By Rob Gray MAPS, Director, Centre for Educational and Clinical Art Therapy

Picture a patient sitting across from a therapist, unable to voice her innermost thoughts; unable to vocalise her hidden shame; unwilling, even in this safe haven, to speak aloud the fears that have plagued her since childhood.

Now imagine the same patient given a blank sheet of paper, a bottle of glue and a stack of pictures – pictures of people, pictures that express emotion, pictures of nature, and pictures that appear as one thing to one person and something else to another.

Given the freedom to express herself with art rather than words, the client opens up. She remembers her earliest days, when pencils and crayons gave her the freedom to express herself without the complication of words. Encouraged to create, both then and now, she subconsciously lets her guard down, and with it, allows her emotions to stream forward like a raging river. This is psychology and creativity melded together in a counselling context. This is art therapy.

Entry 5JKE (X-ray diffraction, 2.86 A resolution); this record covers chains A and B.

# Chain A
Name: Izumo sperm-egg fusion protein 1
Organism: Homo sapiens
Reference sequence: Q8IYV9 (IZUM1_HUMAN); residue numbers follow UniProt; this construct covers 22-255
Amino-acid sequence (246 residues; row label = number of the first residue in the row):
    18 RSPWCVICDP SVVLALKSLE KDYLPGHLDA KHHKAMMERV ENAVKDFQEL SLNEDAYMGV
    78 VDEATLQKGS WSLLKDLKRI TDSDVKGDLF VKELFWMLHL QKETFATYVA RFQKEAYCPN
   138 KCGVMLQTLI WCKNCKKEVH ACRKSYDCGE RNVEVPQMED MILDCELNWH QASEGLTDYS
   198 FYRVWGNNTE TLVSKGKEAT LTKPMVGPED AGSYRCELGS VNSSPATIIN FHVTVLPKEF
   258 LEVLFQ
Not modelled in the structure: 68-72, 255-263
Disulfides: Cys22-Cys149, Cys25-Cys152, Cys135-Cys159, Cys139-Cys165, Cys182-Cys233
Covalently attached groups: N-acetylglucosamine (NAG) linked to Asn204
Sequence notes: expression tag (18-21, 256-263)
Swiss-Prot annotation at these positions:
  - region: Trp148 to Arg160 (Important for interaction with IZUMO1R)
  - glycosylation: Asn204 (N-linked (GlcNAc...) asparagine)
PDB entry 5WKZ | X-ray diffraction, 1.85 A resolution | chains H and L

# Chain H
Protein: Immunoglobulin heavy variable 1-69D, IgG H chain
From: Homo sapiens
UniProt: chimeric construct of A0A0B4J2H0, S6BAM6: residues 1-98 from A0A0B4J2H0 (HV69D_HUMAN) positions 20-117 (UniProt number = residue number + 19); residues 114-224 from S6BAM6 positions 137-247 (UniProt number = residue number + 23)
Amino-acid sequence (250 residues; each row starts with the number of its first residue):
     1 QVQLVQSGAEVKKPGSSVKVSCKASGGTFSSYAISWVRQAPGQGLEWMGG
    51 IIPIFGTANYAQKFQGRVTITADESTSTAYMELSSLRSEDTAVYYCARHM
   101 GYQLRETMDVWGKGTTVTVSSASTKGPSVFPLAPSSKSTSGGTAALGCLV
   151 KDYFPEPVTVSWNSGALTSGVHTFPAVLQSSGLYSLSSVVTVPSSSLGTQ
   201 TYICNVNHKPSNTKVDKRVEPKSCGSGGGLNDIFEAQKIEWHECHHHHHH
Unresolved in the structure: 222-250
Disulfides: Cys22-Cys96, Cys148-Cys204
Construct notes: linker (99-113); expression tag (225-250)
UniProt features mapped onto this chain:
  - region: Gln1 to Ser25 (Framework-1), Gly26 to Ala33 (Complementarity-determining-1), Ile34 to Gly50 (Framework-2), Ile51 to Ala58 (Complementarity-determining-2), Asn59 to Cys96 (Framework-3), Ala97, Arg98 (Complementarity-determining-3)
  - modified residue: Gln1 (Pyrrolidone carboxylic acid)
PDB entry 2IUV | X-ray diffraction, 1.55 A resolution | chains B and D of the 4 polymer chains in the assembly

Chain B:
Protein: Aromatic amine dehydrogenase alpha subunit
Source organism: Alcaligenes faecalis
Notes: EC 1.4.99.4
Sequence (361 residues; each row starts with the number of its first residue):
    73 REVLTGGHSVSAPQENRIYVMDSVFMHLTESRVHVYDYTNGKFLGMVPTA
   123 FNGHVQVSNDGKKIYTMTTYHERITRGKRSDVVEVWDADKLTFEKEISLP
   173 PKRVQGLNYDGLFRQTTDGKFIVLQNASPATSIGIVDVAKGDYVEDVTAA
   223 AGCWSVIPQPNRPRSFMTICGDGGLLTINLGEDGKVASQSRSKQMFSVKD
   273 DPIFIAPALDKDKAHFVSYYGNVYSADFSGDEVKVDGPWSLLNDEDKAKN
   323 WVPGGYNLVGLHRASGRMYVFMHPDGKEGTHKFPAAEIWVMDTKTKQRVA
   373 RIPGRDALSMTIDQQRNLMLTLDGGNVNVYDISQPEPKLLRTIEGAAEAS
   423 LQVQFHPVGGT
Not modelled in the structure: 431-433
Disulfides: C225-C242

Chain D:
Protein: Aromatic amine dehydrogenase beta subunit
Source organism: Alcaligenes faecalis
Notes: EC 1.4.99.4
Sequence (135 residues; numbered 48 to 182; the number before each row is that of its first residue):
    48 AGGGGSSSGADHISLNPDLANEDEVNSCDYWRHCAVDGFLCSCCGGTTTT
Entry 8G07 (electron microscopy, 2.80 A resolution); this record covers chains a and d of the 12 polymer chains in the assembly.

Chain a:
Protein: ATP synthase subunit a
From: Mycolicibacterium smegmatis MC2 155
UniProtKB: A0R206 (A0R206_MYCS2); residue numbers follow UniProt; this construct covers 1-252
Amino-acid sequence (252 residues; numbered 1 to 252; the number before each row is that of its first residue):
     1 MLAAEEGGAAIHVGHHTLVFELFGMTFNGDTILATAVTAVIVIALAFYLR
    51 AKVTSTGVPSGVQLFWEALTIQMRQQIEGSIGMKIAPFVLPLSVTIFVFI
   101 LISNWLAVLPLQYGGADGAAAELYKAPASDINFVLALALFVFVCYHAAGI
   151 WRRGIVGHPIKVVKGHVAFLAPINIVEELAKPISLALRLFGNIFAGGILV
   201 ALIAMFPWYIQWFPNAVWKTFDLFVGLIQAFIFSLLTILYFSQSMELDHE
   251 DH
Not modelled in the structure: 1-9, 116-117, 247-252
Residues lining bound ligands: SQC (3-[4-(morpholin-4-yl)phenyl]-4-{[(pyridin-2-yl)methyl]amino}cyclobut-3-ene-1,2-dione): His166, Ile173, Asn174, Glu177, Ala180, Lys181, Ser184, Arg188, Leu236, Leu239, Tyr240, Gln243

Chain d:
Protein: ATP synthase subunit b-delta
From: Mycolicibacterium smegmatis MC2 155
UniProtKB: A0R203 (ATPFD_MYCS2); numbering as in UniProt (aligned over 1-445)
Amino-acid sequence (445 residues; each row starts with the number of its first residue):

Defining art therapy

The unique relationship between art and psychology, which both have potential for conflict and healing, can make defining art therapy difficult. Consequently, some art therapists practice primarily according to the principle that the process itself is the main healing effect (‘art as therapy’), whereas others focus on the unconscious material and the exploration of the deeper meaning of the artwork (‘art in therapy’).

In ‘art as therapy’ approaches, drawing is the main focus. Something emerges that can be experienced rationally, emotionally, spiritually or physically. The therapist also can ask clients how they felt while drawing and how this relates to their life. The emphasis is about the process, not the content of the artwork.